Hu­man cap­i­tal trends: Is there value in out­sourc­ing?

Chronicle (Zimbabwe) - - Business - Silin­gan­iso Moyo

THE prac­tice of out­sourc­ing trans­ac­tional and ad­min­is­tra­tion ser­vices by or­gan­i­sa­tions is be­com­ing a common fea­ture in the 21st cen­tury.

Pro­po­nents of the con­cept be­lieve it can have a pos­i­tive im­pact on cost struc­ture as well as an or­gan­i­sa­tion’s bot­tom line.

In view of trans­for­ma­tional jour­neys by in­di­vid­ual or­gan­i­sa­tions, there is need, there­fore, for strate­gic think­ing by com­pany se­nior ex­ec­u­tives.

Could out­sourc­ing be a so­lu­tion to cost cut­ting, par­tic­u­larly in a de­pressed econ­omy like Zim­babwe’s? Var­i­ous fac­tors will have to be adopted when de­sign­ing the out­sourc­ing strat­egy and the tim­ing must be proper given that such a de­ci­sion can make or break the com­pany.

Out­sourc­ing is about hir­ing a third party to pro­vide a ser­vice for an or­gan­i­sa­tion on the ba­sis of a com­mer­cial con­tract. This is not com­monly prac­tised in Zim­babwe and many or­gan­i­sa­tions are yet to em­brace the con­cept in spite of it be­ing com­monly prac­tised in other coun­tries.

For those com­pa­nies that have ap­plied out­sourc­ing in Zim­babwe, some have burnt their fin­gers due to out­sourc­ing wrong busi­ness units, us­ing fly by night con­sul­tants, out­sourc­ing too many ac­tiv­i­ties at the same time. Some thought out­sourc­ing was a panacea for all their com­pany prob­lems.

The Press is awash with head­lines of com­pa­nies down­siz­ing, cut­ting salaries or wages, sus­pend­ing re­cruit­ment and some to­tally shut­ting down. It has be­come a rep­u­ta­tion of most Zim­bab­wean com­pa­nies to fo­cus mainly on hu­man tal­ent as if that is the only source of cost cut­ting with­out ex­plor­ing other pos­si­ble ar­eas within the busi­ness. It is paramount that or­gan­i­sa­tions de­velop new mind-sets and be­gin to eval­u­ate all other as­pects of the busi­ness holis­ti­cally.

Most or­gan­i­sa­tions in Zim­babwe are cur­rently in a sur­vival mode.

While busi­nesses are fo­cus­ing on their core busi­ness, it is im­per­a­tive that they also ex­plore pos­si­bil­i­ties of out­sourc­ing their non-core pro­cesses. Pro­gres­sive com­pa­nies have em­braced the idea of out­sourc­ing and for this rea­son they are likely to out­live the cur­rent eco­nomic dol­drums.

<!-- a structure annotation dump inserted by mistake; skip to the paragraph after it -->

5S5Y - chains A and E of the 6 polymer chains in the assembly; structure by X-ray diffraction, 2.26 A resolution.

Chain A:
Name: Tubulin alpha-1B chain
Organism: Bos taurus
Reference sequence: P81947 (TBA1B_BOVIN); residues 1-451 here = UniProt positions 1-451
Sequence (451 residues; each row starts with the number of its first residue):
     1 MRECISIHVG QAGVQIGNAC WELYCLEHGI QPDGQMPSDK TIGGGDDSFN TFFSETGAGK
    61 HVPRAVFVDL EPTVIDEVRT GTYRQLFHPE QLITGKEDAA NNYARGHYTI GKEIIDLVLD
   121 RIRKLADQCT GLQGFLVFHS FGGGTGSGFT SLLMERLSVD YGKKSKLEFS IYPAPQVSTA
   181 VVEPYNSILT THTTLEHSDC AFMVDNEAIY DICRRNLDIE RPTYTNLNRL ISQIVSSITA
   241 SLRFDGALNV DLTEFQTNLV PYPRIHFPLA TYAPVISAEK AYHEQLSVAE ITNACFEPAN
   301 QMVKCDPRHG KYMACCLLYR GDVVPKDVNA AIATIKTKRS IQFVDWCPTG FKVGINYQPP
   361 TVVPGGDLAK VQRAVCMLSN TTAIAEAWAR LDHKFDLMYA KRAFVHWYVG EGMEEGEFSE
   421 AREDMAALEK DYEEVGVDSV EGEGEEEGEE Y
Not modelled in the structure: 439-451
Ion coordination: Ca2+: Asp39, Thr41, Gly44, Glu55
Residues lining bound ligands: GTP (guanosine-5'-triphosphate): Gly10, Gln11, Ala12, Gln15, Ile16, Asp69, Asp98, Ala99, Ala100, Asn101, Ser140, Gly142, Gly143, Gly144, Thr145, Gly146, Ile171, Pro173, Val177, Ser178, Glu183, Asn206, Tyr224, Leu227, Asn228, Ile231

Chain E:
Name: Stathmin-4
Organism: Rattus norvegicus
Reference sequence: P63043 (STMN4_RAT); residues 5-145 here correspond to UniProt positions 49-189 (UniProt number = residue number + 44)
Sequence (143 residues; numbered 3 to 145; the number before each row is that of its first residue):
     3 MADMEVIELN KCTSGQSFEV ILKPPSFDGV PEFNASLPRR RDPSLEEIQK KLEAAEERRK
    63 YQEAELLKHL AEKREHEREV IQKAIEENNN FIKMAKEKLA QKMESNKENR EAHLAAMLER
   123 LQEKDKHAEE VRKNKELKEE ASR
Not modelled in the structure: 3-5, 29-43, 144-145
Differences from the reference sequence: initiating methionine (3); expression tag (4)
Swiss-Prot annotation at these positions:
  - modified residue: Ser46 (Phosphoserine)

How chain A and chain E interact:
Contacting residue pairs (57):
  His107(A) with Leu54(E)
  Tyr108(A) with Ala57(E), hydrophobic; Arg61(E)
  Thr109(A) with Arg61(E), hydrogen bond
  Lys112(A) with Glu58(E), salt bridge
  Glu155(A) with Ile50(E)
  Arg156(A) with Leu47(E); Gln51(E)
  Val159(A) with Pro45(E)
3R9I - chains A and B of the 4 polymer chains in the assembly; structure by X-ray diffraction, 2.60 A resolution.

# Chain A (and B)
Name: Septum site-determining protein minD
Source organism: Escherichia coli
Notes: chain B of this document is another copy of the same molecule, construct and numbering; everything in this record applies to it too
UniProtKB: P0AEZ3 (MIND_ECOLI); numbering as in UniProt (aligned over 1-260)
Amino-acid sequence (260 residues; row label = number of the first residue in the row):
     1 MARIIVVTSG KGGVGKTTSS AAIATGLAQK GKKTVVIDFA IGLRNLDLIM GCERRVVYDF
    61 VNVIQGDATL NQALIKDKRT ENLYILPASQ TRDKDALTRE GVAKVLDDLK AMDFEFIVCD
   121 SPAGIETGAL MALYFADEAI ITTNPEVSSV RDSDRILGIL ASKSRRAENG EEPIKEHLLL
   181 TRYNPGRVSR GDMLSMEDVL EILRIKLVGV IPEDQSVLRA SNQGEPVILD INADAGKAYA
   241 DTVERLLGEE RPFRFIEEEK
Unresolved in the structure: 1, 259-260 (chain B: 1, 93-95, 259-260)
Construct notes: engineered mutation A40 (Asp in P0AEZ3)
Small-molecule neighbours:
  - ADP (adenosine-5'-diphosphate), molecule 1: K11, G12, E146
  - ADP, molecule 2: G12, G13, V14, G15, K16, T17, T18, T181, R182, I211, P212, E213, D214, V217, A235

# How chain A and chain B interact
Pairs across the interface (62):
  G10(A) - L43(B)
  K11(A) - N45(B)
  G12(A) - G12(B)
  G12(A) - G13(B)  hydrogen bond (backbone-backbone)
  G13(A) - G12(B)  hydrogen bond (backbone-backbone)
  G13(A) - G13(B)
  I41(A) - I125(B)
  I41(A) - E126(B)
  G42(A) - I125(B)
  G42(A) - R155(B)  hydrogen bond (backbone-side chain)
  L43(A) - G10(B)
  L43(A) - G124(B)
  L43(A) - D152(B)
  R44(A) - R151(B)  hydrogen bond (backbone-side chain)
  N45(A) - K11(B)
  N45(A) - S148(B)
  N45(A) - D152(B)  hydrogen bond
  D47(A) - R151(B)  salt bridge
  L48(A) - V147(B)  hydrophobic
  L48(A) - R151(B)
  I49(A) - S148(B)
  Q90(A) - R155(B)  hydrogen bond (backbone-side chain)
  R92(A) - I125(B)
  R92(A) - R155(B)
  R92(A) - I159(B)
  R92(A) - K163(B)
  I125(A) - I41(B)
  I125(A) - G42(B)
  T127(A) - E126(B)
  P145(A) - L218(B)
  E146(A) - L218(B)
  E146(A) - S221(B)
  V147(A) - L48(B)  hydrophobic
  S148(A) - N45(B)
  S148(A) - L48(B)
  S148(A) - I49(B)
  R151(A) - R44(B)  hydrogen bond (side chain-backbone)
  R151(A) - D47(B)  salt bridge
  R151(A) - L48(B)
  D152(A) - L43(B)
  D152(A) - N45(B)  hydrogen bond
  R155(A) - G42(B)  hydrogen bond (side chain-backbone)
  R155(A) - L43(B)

A prom­i­nent man­age­ment ex­pert, Peter Drucker, notes that “re­sults are gained by ex­ploit­ing op­por­tu­ni­ties not by solv­ing prob­lems”.

Or­gan­i­sa­tions, there­fore, need to be more ex­ploita­tive of their en­vi­ron­ment than be­ing re­ac­tive. Com­monly out­sourced ser­vices can vary greatly. Ex­am­ples in­clude, but are not lim­ited to; in­for­ma­tion tech­nol­ogy, ac­count­ing, hu­man re­sources in­clud­ing pay­rolls, labour mat­ters, pen­sion ad­min­is­tra­tion and so on. Ben­e­fits of strate­gic out­sourc­ing are many. Chances are that the com­pany will en­joy spe­cial­ist ser­vices of­fered by the sup­plier since this is the sup­plier’s core op­er­a­tion. The prom­i­nent ben­e­fit is that of cost sav­ing. Re­search has shown that out­sourc­ing re­duces em­ployer costs by between 40 per­cent and 70 per­cent of to­tal costs. The com­pany is able to fo­cus on core ar­eas of the busi­ness thus in­creas­ing ef­fi­ciency and com­pet­i­tive­ness.

Shar­ing of com­pany risks/lit­i­ga­tion mostly as­so­ci­ated with em­ploy­ees is trans­ferred to the third party. This al­lows the or­gan­i­sa­tion to be flex­i­ble and re­cep­tive to change. The ap­proach is a source of sus­tain­able com­pet­i­tive ad­van­tage.

Out­sourc­ing may com­ple­ment em­ploy­ers’ cost cut­ting en­deav­ours but may be com­pro­mised by dys­func­tional op­er­a­tional sys­tems of an or­gan­i­sa­tion. Or­gan­i­sa­tions thus need to align their cor­po­rate cul­ture to their in­ter­nal struc­ture to achieve cost ef­fi­ciency and com­pe­tence. These be­ing pil­lars of com­pet­i­tive­ness, it is in­cum­bent that com­pa­nies pe­ri­od­i­cally eval­u­ate out­sourced ser­vices.

There should be strin­gent con­trols by man­age­ment in or­der to pro­tect the busi­ness’ in­ter­ests. Out­sourc­ing should be un­der­taken af­ter do­ing a cost, risk and ben­e­fit anal­y­sis and should not be done for the sake of do­ing it. Gen­er­ally an out­sourc­ing con­tract would in­clude the fol­low­ing:

Scope of work — What the sup­plier/ven­dor/ con­sul­tancy will do for the client

De­liv­er­ables — What the sup­plier will pro­vide in terms of equip­ment, dead­lines etc. Terms and con­di­tions — Con­trac­tual obli­ga­tions Ser­vice Agree­ment — Ser­vices will be cat­e­gorised in terms of fre­quency, vol­umes, com­plex­ity and so on.

Out­sourc­ing could sal­vage many strug­gling com­pa­nies in Zim­babwe with­out spend­ing a for­tune, pro­vided com­pa­nies are not scep­ti­cal to in­tro­duce such change.

Out­sourc­ing can be a busi­ness driver re­sult­ing in rev­enue growth, cost ef­fi­ciency and im­proved brand eq­uity.

The value ben­e­fi­ci­a­tion would en­tail com­pa­nies in­tro­duc­ing eco­nomic busi­ness meth­ods with a view of achiev­ing sus­tain­abil­ity.

Silin­gan­iso Moyo is a con­sul­tant with Dis­pute Res­o­lu­tion Con­sul­tancy (D.R.C) (Pvt) Ltd; a Labour Law and Tal­ent Man­age­ment Con­sult­ing Firm. She can be con­tacted on 0772238496; email: con­sul­tants @drc.co.zw

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